- Carles Puyol urges fans to follow his example and be smoke-free
- The former Spain star features in a new video being promoted during Russia 2018
- FIFA and LOC fully committed to creating a safe and healthy environment
As a FIFA Legend, Carles Puyol is using his influence for good. The former Spain defender and FIFA World Cup™ winner is supporting FIFA’s efforts to make Russia 2018 smoke-free, appearing in a video that plays on the giant screens in all stadiums.
“There are many numbers that defined my career,” states Puyol in the opening scene of the video. Different numbers then flash across the screen – 693 games, 2 FIFA Club World Cups, 1 FIFA World Cup – in between highlights of Puyol’s distinguished career.
“But one that defined my life,” he asserts at the end, revealing a shirt with the number 0 on it to represent 0 cigarettes. His final appeal? “Stay healthy, don’t smoke.”
FIFA has long been committed to countering the use of tobacco as part of its social responsibility programme. In 1986, FIFA announced it would no longer accept advertising from the tobacco industry and since 2002, FIFA World Cups have been smoke-free.
FIFA’s Tobacco-Free Policy for FIFA Events follows the recommendations of the World Health Organisation (WHO) for mega-sporting events and aims to protect the right of non-smokers to breathe clean air that is not contaminated by carcinogens and other harmful substances.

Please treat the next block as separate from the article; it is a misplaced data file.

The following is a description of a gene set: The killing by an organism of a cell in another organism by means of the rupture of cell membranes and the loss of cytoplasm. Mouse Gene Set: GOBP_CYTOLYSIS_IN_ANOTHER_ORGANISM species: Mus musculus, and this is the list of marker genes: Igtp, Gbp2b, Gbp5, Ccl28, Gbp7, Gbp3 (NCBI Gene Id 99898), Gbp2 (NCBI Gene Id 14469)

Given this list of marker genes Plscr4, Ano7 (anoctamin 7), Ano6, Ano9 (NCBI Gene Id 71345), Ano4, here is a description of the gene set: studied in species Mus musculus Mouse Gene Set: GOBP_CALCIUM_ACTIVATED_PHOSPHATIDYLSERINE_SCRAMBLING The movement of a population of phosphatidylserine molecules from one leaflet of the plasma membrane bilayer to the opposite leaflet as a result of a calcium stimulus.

In Russia, based on this policy and according to Russian legislation, FIFA and the LOC have put measures in place to inform spectators once they enter the first gate that smoking is prohibited. This applies for all indoor and outdoor areas, and there are no designated smoking areas in any stadium. FIFA's ultimate goal is to provide all spectators a safe and healthy environment.
Key dates in FIFA's work towards smoke-free sporting events:
1986: FIFA announces it will no longer accept advertising from tobacco-industry sponsors.
1999: At the FIFA Women’s World Cup™ in the USA, FIFA supports an anti-smoking campaign launched by the U.S. Department of Health and Human Services (HHS).
2002: FIFA supports a smoke-free campaign launched by WHO and the HHS. World football’s governing body is consequently bestowed with the WHO Director General’s Award for an anti-smoking campaign.
2002: Korea/Japan becomes the first smoke-free FIFA World Cup, meaning it has no links whatsoever to tobacco. Every FIFA World Cup since has followed suit.
2010: FIFA, the LOC and other stakeholders develop and adopt the ‘Stadium Code of Conduct,’ which describes the applicable measures and policies for stadium visitors and staff, including prohibition of smoking in the stands and around the pitch.
2011: FIFA provides input to the European Healthy Stadia Network for policy position and enforcement guidelines for UEFA, concerning a smoke-free UEFA EURO 2012.
2013/2014: The FIFA Confederations Cup and FIFA World Cup in Brazil take place as tobacco-free events.
2015: World No Tobacco Day celebrated as 'World Smoke Free Day' at the FIFA U-20 World Cup New Zealand 2015.
2017/2018: Both the FIFA Confederations Cup and the FIFA World Cup in Russia are tobacco-free events.